The Value of Life Experience

If you do something for 20, 30, or 40 years, do you have more information about whatever it is than someone who just started?

In our society, you wouldn’t think so. People fresh out of school are often regarded as being equal to, or better than, their elder peers because they have finished a degree program. While this gives information, it does not give life experience which, as far as I know, is only possible by living.

If you were having brain surgery, would you rather have it with someone fresh out of school or someone who had done 500 successful surgeries? If you were going to study archeology, would you rather be a student of the person straight out of school or someone who had discovered a dozen dinosaurs out in the field?

Questions asked by young singing teachers reveal a lack of knowledge about even the most basic topics. How do you teach breathing? What happens if the student says he is tired at the end of a lesson? What is a nodule and how does it sound?

My question is, what kind of a profession allows people with so little information to hang out a shingle and charge money? Answer: mine!

If you are new to teaching, take the NYSTA PDP course. Take the Vocology Course at NCVS. Attend the Voice Foundation Symposium: Care of the Professional Voice. Study teaching somewhere with someone who has been around for a few decades and has successful professional students and a reputation. Don’t just guess or make things up!!!!! Come to study Somatic Voicework™.

There are many things to know, basic things, that all singing teachers should have under their belts as information about vocal function and response. These things interface with musical expectations (in the marketplace) but they are not the same. If you are going to present yourself as a teacher, you have to have definite things to teach. Suppose the person who taught you to read guessed that there were some rules about grammar but wasn’t too sure, how would you feel about that? Suppose the person who taught you math, hoped that 2 + 2 was four, but thought that under certain circumstances it might be five, would you pleased about that? If, however, the definite things you are teaching are things YOU MADE UP, and you never bothered to find out if your assumptions were accurate or true by asking someone else who was more experienced than you, your teaching philosophy would be resting on your Ego and your hubris. Not a great platform for teaching.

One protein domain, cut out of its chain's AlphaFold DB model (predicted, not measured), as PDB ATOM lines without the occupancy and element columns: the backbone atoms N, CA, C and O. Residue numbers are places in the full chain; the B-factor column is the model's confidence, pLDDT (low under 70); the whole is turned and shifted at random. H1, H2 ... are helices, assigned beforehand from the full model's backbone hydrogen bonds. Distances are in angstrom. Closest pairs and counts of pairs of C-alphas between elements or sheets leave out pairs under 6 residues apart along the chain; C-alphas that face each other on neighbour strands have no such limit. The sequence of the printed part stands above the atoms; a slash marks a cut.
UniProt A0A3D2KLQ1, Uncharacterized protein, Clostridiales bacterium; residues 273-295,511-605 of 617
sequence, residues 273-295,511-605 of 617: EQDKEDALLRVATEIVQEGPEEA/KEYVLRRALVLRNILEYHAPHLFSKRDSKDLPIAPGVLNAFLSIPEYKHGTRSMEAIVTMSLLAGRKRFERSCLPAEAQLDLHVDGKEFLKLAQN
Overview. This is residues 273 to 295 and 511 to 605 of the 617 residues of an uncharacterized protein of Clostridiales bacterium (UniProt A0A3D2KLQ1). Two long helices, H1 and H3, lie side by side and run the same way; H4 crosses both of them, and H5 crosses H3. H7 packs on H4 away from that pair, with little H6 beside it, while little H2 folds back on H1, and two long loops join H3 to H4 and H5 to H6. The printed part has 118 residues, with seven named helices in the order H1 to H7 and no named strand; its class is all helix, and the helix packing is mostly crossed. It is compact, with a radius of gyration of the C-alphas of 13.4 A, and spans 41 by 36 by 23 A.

The value of life experience is important. Seek out those who have a great deal of it.

 

 

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2 thoughts on “The Value of Life Experience”

  1. As I contemplate my role as a master teacher for the NATS intern program, this is an enormously encouraging post to read! I’ve been thinking – what do I have to teach these young teachers, many of whom have masters degrees, DMA’s or PhD’s when I basically have a bachelors degree and not even in voice! It’s made me realize that indeed, I DO have plenty to offer these young’uns – knowledge picked up along the way from experience as a professional choral singer, from attending many symposiums, workshops, courses and masterclasses, from reading and research, from working with many teachers – some brilliant, others who taught me how NOT to teach and ESPECIALLY from the multitude of students that I have taught over the last 30 years.

    Thanks for helping me bring this all into perspective Jeanie!

    1. We all have much to give, Craig, if we haven’t given up by the time we are “a little bit long in the tooth”. I am sure the students at the NATS Intern program will greatly appreciate what you invite them to learn. Your heart is open and that matters more than anything else.

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